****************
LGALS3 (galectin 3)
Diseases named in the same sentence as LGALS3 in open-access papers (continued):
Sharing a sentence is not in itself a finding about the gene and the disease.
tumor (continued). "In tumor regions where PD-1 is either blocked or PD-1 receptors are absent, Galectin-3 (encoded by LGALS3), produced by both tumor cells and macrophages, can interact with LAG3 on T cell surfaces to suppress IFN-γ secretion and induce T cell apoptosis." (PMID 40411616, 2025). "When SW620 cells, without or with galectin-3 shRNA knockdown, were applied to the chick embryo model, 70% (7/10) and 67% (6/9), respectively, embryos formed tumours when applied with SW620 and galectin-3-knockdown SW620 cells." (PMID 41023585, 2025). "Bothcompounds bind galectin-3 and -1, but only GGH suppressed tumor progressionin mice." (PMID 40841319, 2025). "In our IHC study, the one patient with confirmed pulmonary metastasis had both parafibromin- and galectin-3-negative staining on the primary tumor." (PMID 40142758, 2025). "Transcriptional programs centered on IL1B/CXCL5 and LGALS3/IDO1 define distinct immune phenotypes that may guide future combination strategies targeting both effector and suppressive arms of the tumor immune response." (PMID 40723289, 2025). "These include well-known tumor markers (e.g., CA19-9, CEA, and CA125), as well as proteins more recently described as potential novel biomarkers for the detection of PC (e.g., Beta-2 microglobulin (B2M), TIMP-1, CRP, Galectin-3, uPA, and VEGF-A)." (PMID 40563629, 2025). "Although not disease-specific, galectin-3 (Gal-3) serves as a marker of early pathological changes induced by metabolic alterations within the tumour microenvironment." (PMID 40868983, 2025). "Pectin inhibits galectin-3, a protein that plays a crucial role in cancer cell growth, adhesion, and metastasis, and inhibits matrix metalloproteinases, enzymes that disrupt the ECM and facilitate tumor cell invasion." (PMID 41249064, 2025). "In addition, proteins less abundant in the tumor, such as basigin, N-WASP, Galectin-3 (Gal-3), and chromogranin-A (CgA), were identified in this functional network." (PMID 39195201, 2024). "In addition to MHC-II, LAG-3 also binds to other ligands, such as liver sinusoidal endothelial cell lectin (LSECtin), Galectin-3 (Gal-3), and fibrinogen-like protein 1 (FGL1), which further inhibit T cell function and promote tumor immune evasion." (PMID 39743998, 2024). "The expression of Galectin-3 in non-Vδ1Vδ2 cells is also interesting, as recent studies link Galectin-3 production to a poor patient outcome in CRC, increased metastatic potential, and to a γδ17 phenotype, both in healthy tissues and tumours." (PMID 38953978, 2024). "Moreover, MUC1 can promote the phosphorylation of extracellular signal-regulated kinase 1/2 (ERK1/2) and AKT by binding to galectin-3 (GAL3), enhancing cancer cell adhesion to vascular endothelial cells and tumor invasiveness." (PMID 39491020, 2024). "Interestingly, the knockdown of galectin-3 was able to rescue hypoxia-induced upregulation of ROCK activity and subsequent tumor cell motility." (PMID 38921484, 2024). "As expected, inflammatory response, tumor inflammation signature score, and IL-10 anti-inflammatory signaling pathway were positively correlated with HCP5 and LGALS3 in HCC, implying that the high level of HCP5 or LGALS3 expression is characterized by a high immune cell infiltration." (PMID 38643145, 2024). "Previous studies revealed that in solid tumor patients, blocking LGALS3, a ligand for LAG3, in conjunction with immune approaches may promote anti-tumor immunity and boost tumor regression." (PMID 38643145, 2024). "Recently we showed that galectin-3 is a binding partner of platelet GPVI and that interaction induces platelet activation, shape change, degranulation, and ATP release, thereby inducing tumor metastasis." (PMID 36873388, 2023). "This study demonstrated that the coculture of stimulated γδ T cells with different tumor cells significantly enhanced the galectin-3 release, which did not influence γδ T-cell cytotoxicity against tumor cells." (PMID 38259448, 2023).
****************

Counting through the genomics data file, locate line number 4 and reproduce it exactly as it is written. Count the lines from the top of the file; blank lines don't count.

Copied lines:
tumor (continued). "In tumor regions where PD-1 is either blocked or PD-1 receptors are absent, Galectin-3 (encoded by LGALS3), produced by both tumor cells and macrophages, can interact with LAG3 on T cell surfaces to suppress IFN-γ secretion and induce T cell apoptosis." (PMID 40411616, 2025). "When SW620 cells, without or with galectin-3 shRNA knockdown, were applied to the chick embryo model, 70% (7/10) and 67% (6/9), respectively, embryos formed tumours when applied with SW620 and galectin-3-knockdown SW620 cells." (PMID 41023585, 2025). "Bothcompounds bind galectin-3 and -1, but only GGH suppressed tumor progressionin mice." (PMID 40841319, 2025). "In our IHC study, the one patient with confirmed pulmonary metastasis had both parafibromin- and galectin-3-negative staining on the primary tumor." (PMID 40142758, 2025). "Transcriptional programs centered on IL1B/CXCL5 and LGALS3/IDO1 define distinct immune phenotypes that may guide future combination strategies targeting both effector and suppressive arms of the tumor immune response." (PMID 40723289, 2025). "These include well-known tumor markers (e.g., CA19-9, CEA, and CA125), as well as proteins more recently described as potential novel biomarkers for the detection of PC (e.g., Beta-2 microglobulin (B2M), TIMP-1, CRP, Galectin-3, uPA, and VEGF-A)." (PMID 40563629, 2025). "Although not disease-specific, galectin-3 (Gal-3) serves as a marker of early pathological changes induced by metabolic alterations within the tumour microenvironment." (PMID 40868983, 2025). "Pectin inhibits galectin-3, a protein that plays a crucial role in cancer cell growth, adhesion, and metastasis, and inhibits matrix metalloproteinases, enzymes that disrupt the ECM and facilitate tumor cell invasion." (PMID 41249064, 2025). "In addition, proteins less abundant in the tumor, such as basigin, N-WASP, Galectin-3 (Gal-3), and chromogranin-A (CgA), were identified in this functional network." (PMID 39195201, 2024). "In addition to MHC-II, LAG-3 also binds to other ligands, such as liver sinusoidal endothelial cell lectin (LSECtin), Galectin-3 (Gal-3), and fibrinogen-like protein 1 (FGL1), which further inhibit T cell function and promote tumor immune evasion." (PMID 39743998, 2024). "The expression of Galectin-3 in non-Vδ1Vδ2 cells is also interesting, as recent studies link Galectin-3 production to a poor patient outcome in CRC, increased metastatic potential, and to a γδ17 phenotype, both in healthy tissues and tumours." (PMID 38953978, 2024). "Moreover, MUC1 can promote the phosphorylation of extracellular signal-regulated kinase 1/2 (ERK1/2) and AKT by binding to galectin-3 (GAL3), enhancing cancer cell adhesion to vascular endothelial cells and tumor invasiveness." (PMID 39491020, 2024). "Interestingly, the knockdown of galectin-3 was able to rescue hypoxia-induced upregulation of ROCK activity and subsequent tumor cell motility." (PMID 38921484, 2024). "As expected, inflammatory response, tumor inflammation signature score, and IL-10 anti-inflammatory signaling pathway were positively correlated with HCP5 and LGALS3 in HCC, implying that the high level of HCP5 or LGALS3 expression is characterized by a high immune cell infiltration." (PMID 38643145, 2024). "Previous studies revealed that in solid tumor patients, blocking LGALS3, a ligand for LAG3, in conjunction with immune approaches may promote anti-tumor immunity and boost tumor regression." (PMID 38643145, 2024). "Recently we showed that galectin-3 is a binding partner of platelet GPVI and that interaction induces platelet activation, shape change, degranulation, and ATP release, thereby inducing tumor metastasis." (PMID 36873388, 2023). "This study demonstrated that the coculture of stimulated γδ T cells with different tumor cells significantly enhanced the galectin-3 release, which did not influence γδ T-cell cytotoxicity against tumor cells." (PMID 38259448, 2023).